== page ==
When I started teaching I thought back to all of those teachers who made me write meaningless papers into which I put little effort and received stellar grades, and I vowed not to be that teacher. I promised myself and my future students that we – as equals – would discuss the literature as relevant historical artifacts that are still being read because the authors still have something to comment on in today’s society.
But then I stepped into the classroom and faced opposition from my colleagues who thought my methods would not provide students with the opportunities to master the knowledge of the standards. Worst of all, some teachers actually punished students who came from my class because they “knew” the students had not learned how to write or analyze since I did not give traditional tests or grade in a traditional way.
And I started to doubt myself. I faced that giant stack of essays and thought, “Maybe I should give in.” And I tried it. I tried grading the essays with a strict traditional rubric instead of talking through the papers and the thought processes that went into writing them. I tried giving a final grade instead of encouraging rewrites and reflections on rewrites. And it totally failed. I wasn’t happy, the students were miserable, and most importantly, no one was learning anything but how to write to a rubric. So I went back to following my gut. Students wrote and revised and reflected on their papers. They posted to discussion forums about the relevance of Huck Finn in the 21st century and how Romantic paintings made them feel. This opened up so much conversation and reflection, and allowed me to have students practice an abstract and difficult concept like literary analysis over and over again in meaningful, relevant ways in many different contexts.
When I began my work with Daniel Hickey and his research team designing curricula and refining models of curriculum development at IU, I ran – and am still running into the same roadblocks. It is difficult to ask an English teacher not to grade the essay because, in the end, a graded essay is what teachers, students, and parents are comfortable with. They like seeing the 78% score in red on the paper and in the gradebook because it is concrete. And there is certainly merit in receiving direct feedback on something one has created, even if that may encourage only a shallow engagement with the directions of the assignment rather than deeper thinking about how the creator of the artifact engaged in a practice with a concept. So when I approach a teacher with whom I am designing a curricular unit and tell them that we are only going to grade the reflection, not the artifact at all, I am not really surprised at the resistance I face.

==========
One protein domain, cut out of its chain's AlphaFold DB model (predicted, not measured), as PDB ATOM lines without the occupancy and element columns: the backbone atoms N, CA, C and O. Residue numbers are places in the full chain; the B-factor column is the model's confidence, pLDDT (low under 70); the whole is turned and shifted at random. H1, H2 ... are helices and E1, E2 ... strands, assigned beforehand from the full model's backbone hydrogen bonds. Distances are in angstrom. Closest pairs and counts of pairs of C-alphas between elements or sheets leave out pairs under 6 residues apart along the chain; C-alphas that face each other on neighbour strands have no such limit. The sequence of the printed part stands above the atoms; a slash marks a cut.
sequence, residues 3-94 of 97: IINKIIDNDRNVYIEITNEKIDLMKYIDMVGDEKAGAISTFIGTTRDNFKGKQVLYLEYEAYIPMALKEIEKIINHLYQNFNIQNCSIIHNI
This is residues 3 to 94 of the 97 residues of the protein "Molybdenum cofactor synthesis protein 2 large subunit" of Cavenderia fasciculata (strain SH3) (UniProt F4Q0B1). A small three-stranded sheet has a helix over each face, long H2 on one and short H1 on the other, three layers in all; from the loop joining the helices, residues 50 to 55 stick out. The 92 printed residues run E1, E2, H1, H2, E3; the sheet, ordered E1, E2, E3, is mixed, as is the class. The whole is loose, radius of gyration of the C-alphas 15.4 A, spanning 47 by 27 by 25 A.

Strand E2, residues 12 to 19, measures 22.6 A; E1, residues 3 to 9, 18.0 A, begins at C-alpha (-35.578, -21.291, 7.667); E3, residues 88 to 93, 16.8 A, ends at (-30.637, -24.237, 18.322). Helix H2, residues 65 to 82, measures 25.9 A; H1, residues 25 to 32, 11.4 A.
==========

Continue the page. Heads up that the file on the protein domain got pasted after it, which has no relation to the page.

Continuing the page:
Karen Jeffrey, in her blog post ePortfolios as Badges – A Badge System Design for Learning by Creating (a response to Dan Hickey’s blog post Some Things about Assessment that Badge Developers Might Find Helpful), suggests creating badges both for the artifact and for the reflection. Brilliant. In addition to designing curricula with teachers, our team is gearing up to host a HackJam this summer, and we have been thinking about how to use badges in this context. We want to award a badge for deeper reflection, but realize the importance of acknowledging the accomplishment of completing the hactivity. Awarding two types of badges may be just the ticket. Perhaps the levels of badges could range from an automatic badge for completing the activity, a mentor-awarded badge for reflection, and a highly coveted badge awarded by the community.
By awarding separate badges for the reflection and the artifact, students are encouraged to engage in deep reflective thinking upon their use of a concept within a particular context, thereby learning to reflect on their own thinking and practices. And at the same time, students receive meaningful, direct feedback on their artifact, and students, teachers, parents, and all those involved feel the satisfaction that feedback on the artifact itself brings.